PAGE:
Inclusion in Fintech

Published by: Faraz Khan
Published On: 08-07-2022

Inclusion in Fintech

Fintech is empowering society to reset how banking works, making it fairer for more people in more countries all over the world. Currently, the system lacks fairness and egality, making those who have least pay amongst the highest fees for money management.
While 2019 may not seem like a long time ago, Fintech was beginning to show how much of a difference it could make to real people, in terms of levelling the playing field. Post-pandemic, digitisation and the widespread adoption of technology has accelerated across many communities, but so too has the need to help those who are at greatest disadvantage.   
The possibilities for reaching the unbanked and underbanked were becoming clearer in 2019, with ‘financial inclusion’ emerging as a buzz term in recent years. With a quest to “bank the unbanked”, progress to deliver the greatest impact for people all over the world in underway in earnest.

Financial inclusion on a global level

A recurring theme in financial sector reforms advocated by both the IMF and World Bank, financial inclusion is seen as a key advancement for Asian and African markets. 
A simple concept, financial inclusion seeks to offer affordable access to regulated financial services. Supporting the concept, the World Bank and the IMF launched the Bali Fintech Agenda in October 2018. Featuring 12 high-level principles, the Agenda guides member states in policy-making to facilitate fintech banking the unbanked.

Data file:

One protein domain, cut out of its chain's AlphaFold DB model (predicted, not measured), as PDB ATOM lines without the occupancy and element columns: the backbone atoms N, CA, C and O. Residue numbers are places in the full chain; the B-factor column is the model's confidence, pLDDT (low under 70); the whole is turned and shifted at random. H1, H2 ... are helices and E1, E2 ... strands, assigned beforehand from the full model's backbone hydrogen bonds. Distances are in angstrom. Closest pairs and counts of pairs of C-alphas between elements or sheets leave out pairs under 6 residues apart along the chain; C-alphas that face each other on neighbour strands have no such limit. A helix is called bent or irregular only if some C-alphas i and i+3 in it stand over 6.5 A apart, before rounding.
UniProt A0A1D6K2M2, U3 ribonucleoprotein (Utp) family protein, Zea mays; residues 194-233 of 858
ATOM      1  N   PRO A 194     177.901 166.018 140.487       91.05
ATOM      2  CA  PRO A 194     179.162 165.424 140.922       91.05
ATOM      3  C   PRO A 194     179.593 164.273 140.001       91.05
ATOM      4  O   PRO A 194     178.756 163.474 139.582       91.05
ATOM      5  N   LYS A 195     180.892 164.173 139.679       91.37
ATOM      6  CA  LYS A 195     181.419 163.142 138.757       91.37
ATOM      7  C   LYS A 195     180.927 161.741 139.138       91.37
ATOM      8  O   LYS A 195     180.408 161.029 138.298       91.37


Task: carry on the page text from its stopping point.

Enter sustainability

The world is evolving; making sure that progress doesn’t come at cost to the planet is fundamental. Fintech brands are equally evolved and creating their brand and their product and services with a firm eye on reaching carbon neutral status.

Zend it

Zend has developed its platform and fintech solution as a direct response to the problems of the un- and underbanked. In addition to creating a financial product for those who are otherwise reliant on money lenders and the hefty fees they charge, Zend is closing the inclusivity gap to meet the needs of young people. Gen Z-ers are caught between a digital world that works for them and a banking system that works against their low account balances. It’s natural that young people will become Zenders, rising towards a brand that support them for starting out. 

Creating community

For Zend, it’s not just enough to provide a hands-off fintech solution that might solve the problems of traditional banking but that offers no support for their users. In creating the Zend community, the stage is set for Zenders to experience financial wellbeing through a collection of like-minded Zenders who are – or were – in the same position and have been able to stabilise their financial situation and offer support to the wider Zend community.